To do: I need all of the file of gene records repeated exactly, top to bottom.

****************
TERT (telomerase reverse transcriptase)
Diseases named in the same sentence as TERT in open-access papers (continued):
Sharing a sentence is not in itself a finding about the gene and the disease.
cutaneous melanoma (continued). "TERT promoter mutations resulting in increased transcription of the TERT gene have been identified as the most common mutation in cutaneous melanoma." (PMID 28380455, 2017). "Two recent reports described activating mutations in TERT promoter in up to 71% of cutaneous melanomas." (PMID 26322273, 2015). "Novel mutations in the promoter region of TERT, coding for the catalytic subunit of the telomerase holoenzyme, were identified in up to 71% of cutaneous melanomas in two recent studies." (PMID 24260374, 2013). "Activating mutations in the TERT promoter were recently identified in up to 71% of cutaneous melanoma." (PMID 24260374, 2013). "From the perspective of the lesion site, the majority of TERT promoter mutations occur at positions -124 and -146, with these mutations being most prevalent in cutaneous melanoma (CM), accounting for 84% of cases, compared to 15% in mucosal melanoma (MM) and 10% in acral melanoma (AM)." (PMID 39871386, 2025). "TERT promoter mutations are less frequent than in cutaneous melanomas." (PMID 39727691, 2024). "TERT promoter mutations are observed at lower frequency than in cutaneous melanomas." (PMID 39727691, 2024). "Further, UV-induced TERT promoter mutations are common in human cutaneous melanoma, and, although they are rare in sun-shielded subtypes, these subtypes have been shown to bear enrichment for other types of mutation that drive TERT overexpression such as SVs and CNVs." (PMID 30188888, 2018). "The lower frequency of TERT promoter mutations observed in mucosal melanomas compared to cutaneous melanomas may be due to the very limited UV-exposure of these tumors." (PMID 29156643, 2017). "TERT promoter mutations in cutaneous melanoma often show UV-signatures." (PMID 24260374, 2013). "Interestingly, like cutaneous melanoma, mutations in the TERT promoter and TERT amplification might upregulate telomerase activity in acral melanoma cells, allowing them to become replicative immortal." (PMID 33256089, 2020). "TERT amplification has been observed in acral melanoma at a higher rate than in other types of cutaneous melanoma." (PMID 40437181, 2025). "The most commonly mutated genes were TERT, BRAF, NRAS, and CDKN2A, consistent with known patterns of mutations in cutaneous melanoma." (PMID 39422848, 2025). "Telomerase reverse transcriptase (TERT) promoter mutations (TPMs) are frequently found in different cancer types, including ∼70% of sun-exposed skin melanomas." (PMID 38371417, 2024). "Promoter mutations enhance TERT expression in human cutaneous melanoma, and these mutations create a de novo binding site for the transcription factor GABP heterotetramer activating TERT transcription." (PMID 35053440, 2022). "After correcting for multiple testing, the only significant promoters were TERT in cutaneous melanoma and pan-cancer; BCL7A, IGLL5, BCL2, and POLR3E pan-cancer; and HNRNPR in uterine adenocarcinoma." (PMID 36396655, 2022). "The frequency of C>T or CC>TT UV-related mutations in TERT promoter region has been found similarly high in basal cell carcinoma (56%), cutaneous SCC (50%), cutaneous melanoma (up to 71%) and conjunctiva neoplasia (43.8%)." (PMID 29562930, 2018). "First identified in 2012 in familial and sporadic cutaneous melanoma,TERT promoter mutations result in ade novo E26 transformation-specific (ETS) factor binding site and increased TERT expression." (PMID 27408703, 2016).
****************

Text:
TERT (telomerase reverse transcriptase)
Diseases named in the same sentence as TERT in open-access papers (continued):
Sharing a sentence is not in itself a finding about the gene and the disease.
cutaneous melanoma (continued). "TERT promoter mutations resulting in increased transcription of the TERT gene have been identified as the most common mutation in cutaneous melanoma." (PMID 28380455, 2017). "Two recent reports described activating mutations in TERT promoter in up to 71% of cutaneous melanomas." (PMID 26322273, 2015). "Novel mutations in the promoter region of TERT, coding for the catalytic subunit of the telomerase holoenzyme, were identified in up to 71% of cutaneous melanomas in two recent studies." (PMID 24260374, 2013). "Activating mutations in the TERT promoter were recently identified in up to 71% of cutaneous melanoma." (PMID 24260374, 2013). "From the perspective of the lesion site, the majority of TERT promoter mutations occur at positions -124 and -146, with these mutations being most prevalent in cutaneous melanoma (CM), accounting for 84% of cases, compared to 15% in mucosal melanoma (MM) and 10% in acral melanoma (AM)." (PMID 39871386, 2025). "TERT promoter mutations are less frequent than in cutaneous melanomas." (PMID 39727691, 2024). "TERT promoter mutations are observed at lower frequency than in cutaneous melanomas." (PMID 39727691, 2024). "Further, UV-induced TERT promoter mutations are common in human cutaneous melanoma, and, although they are rare in sun-shielded subtypes, these subtypes have been shown to bear enrichment for other types of mutation that drive TERT overexpression such as SVs and CNVs." (PMID 30188888, 2018). "The lower frequency of TERT promoter mutations observed in mucosal melanomas compared to cutaneous melanomas may be due to the very limited UV-exposure of these tumors." (PMID 29156643, 2017). "TERT promoter mutations in cutaneous melanoma often show UV-signatures." (PMID 24260374, 2013). "Interestingly, like cutaneous melanoma, mutations in the TERT promoter and TERT amplification might upregulate telomerase activity in acral melanoma cells, allowing them to become replicative immortal." (PMID 33256089, 2020). "TERT amplification has been observed in acral melanoma at a higher rate than in other types of cutaneous melanoma." (PMID 40437181, 2025). "The most commonly mutated genes were TERT, BRAF, NRAS, and CDKN2A, consistent with known patterns of mutations in cutaneous melanoma." (PMID 39422848, 2025). "Telomerase reverse transcriptase (TERT) promoter mutations (TPMs) are frequently found in different cancer types, including ∼70% of sun-exposed skin melanomas." (PMID 38371417, 2024). "Promoter mutations enhance TERT expression in human cutaneous melanoma, and these mutations create a de novo binding site for the transcription factor GABP heterotetramer activating TERT transcription." (PMID 35053440, 2022). "After correcting for multiple testing, the only significant promoters were TERT in cutaneous melanoma and pan-cancer; BCL7A, IGLL5, BCL2, and POLR3E pan-cancer; and HNRNPR in uterine adenocarcinoma." (PMID 36396655, 2022). "The frequency of C>T or CC>TT UV-related mutations in TERT promoter region has been found similarly high in basal cell carcinoma (56%), cutaneous SCC (50%), cutaneous melanoma (up to 71%) and conjunctiva neoplasia (43.8%)." (PMID 29562930, 2018). "First identified in 2012 in familial and sporadic cutaneous melanoma,TERT promoter mutations result in ade novo E26 transformation-specific (ETS) factor binding site and increased TERT expression." (PMID 27408703, 2016).